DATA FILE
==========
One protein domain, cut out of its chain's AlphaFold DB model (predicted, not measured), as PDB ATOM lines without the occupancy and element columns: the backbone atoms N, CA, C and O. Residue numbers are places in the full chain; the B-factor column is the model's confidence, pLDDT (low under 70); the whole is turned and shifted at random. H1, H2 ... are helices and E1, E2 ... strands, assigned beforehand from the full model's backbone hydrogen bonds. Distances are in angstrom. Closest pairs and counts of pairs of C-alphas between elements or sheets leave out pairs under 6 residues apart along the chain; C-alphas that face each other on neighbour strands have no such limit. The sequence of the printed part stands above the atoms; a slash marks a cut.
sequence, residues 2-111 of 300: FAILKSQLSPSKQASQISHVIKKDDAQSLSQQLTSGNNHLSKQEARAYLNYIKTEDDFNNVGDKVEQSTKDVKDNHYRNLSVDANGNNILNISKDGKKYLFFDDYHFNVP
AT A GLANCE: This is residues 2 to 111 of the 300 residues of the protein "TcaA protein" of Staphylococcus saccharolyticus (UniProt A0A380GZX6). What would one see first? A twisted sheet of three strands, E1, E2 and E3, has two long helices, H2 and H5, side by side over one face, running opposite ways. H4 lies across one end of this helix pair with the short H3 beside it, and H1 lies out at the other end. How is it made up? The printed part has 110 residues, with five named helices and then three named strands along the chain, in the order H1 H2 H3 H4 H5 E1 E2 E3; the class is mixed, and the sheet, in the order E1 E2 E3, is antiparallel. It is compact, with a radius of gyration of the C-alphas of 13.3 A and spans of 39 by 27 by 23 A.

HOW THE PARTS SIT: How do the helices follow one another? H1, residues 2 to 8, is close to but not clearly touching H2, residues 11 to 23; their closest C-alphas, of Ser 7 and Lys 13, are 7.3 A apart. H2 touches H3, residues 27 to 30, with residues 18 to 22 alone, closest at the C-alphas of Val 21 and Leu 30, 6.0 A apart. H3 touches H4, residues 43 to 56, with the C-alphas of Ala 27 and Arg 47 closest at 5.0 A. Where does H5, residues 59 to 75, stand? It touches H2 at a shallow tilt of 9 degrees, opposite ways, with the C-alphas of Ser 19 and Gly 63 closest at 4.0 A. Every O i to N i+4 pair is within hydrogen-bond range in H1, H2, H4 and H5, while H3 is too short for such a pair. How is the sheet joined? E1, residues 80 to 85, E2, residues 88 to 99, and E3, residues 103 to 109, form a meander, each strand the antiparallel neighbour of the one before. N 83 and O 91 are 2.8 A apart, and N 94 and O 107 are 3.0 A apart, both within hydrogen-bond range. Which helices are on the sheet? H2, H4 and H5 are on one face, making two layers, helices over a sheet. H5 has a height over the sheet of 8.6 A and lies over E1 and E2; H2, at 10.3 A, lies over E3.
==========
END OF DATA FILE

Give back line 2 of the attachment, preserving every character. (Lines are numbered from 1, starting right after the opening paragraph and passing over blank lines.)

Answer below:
AT A GLANCE: This is residues 2 to 111 of the 300 residues of the protein "TcaA protein" of Staphylococcus saccharolyticus (UniProt A0A380GZX6). What would one see first? A twisted sheet of three strands, E1, E2 and E3, has two long helices, H2 and H5, side by side over one face, running opposite ways. H4 lies across one end of this helix pair with the short H3 beside it, and H1 lies out at the other end. How is it made up? The printed part has 110 residues, with five named helices and then three named strands along the chain, in the order H1 H2 H3 H4 H5 E1 E2 E3; the class is mixed, and the sheet, in the order E1 E2 E3, is antiparallel. It is compact, with a radius of gyration of the C-alphas of 13.3 A and spans of 39 by 27 by 23 A.